Every professional treasure hunter understands the important of having a lot of information about the treasure they are searching for. Most often, the difficulty in locating a lost treasure is in the research. Once you have the information you need, then it becomes easier to head into the direction of the treasure, instead of running off in every direction without a clue as to where to begin. Research leads you on a path. And at the end of that path, if you did your research correctly, may be that pot of gold.
For more information on where and how to research for lost treasures, please visit my page here.
If you do not already own one, a metal detector is a good tool to use. But don’t buy an expensive model. If you spend between $350-$450 for a new detector you will have all of the features you need. Read the owners manual, and practice digging every signal until you become efficient in using it.
Are you interested in purchasing a metal detector or accessories?
If you plan on heading into rough terrain be sure to be prepared by carrying survival gear and a topographic map.
Have fun in your search for buried treasure in California.
Mountaineer Roadhouse - this was a hideout for outlaws during the 1800’s. And, because it was a well used hiding place, there have been stories that several buried treasures are hidden here. The area is located on the Folsom Road, approximately three miles from Auburn, and approximately 35 miles northeast of Sacramento.
The Ruins of the Mission San Pedro - San Pablo de Bicuner - are located between the All-American Canal and Laguna Dam, on the California side of the Colorado River. In 1871, before an impending Indian attack, the priests hid a large amount of treasure somewhere inside the Mission. Everyone was killed, and the Mission was destroyed. Is the treasure still there? It very well could be.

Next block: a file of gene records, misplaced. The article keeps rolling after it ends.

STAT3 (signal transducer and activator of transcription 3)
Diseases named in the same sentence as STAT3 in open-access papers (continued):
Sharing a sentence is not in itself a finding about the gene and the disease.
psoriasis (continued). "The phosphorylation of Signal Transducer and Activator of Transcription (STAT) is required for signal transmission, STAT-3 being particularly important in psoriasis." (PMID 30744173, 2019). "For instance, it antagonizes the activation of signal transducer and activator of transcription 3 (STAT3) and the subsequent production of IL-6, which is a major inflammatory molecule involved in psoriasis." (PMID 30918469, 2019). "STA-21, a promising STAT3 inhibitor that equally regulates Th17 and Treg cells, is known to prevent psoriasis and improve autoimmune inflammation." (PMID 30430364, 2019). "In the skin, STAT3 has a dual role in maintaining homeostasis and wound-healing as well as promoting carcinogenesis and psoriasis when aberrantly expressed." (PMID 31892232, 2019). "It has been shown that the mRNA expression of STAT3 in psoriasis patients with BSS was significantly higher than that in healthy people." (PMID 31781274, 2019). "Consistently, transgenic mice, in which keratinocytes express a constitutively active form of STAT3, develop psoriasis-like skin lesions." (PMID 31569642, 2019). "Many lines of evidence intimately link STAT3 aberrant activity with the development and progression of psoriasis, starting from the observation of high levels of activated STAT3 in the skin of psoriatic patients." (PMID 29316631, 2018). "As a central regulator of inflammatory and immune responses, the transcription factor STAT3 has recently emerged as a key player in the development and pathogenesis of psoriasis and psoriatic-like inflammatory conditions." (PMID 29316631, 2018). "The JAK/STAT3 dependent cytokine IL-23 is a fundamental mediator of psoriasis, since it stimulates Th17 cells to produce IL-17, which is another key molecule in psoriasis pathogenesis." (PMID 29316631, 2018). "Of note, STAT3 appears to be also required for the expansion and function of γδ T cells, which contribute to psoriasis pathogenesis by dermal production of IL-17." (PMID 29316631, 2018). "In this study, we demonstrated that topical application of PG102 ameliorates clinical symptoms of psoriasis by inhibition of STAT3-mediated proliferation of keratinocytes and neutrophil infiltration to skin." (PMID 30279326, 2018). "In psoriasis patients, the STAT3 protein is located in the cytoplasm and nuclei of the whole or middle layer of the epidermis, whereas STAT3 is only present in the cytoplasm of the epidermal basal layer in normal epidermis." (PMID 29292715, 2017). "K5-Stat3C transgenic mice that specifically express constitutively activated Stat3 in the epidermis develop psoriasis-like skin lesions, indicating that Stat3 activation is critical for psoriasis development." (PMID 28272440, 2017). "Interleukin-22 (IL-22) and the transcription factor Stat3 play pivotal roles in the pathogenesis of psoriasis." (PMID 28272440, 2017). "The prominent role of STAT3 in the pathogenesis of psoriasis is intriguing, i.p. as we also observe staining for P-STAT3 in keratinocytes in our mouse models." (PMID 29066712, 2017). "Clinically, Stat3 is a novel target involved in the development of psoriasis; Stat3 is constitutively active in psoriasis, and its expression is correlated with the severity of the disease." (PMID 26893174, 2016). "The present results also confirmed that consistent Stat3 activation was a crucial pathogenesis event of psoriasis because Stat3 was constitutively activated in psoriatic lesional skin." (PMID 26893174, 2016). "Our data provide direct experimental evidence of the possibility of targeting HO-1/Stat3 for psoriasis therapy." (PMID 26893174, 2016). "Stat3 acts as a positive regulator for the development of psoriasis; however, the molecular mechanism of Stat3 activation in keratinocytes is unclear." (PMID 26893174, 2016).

The Butterfield State Route - may hold a strongbox containing $60,000 in gold. Supposedly, outlaws buried this cache somewhere on, or near the road, between the ruins of an old stagecoach station, at Carrizo, and the restored station at Vallecitos.
Borrego Valley - could have a buried treasure of a large amount of gold nuggets. A wagon train carrying the gold was attacked by Indians. Apparently, the gold was hid in the lower portion of Borrego Valley, approximately five miles northeast of Carrizozo.
The Oak Grove Treasure - in 1853, outlaws robbed a Wells Fargo wagon carrying $30,000 in gold. As the story goes, the bandits buried the treasure in an oak grove approximately 3 miles east of the old Rincon Stage Station, and southeast of the East Fort and San Gabriel Rivers.
The Willow Creek Post Office Robbery - In 1928, this post office was robbed of $28,000 in gold coins. The robbers buried the gold coins in New River Canyon, at the mouth of New River, near Eureka.
Myrtletowne has a supposed buried treasure of approximately $125,000. In the late 1800's a stagecoach loaded with gold bullion was robbed. The outlaws apparently buried the bullion in the town's vicinity.
If you are searching for buried treasure in California and going on to private property be sure to ask for permission. If you are venturing on to State or Federal lands you should know the laws of that State.
You should know what the Antiquities Act is.
Here are a few more California treasure stories.
Have you searched for buried treasure in California ghost towns? Ghost towns exist in the east also.
My Special Bundle Package of digital books and the links to my TV series is loaded with information that will guide you toward treasures large and small.
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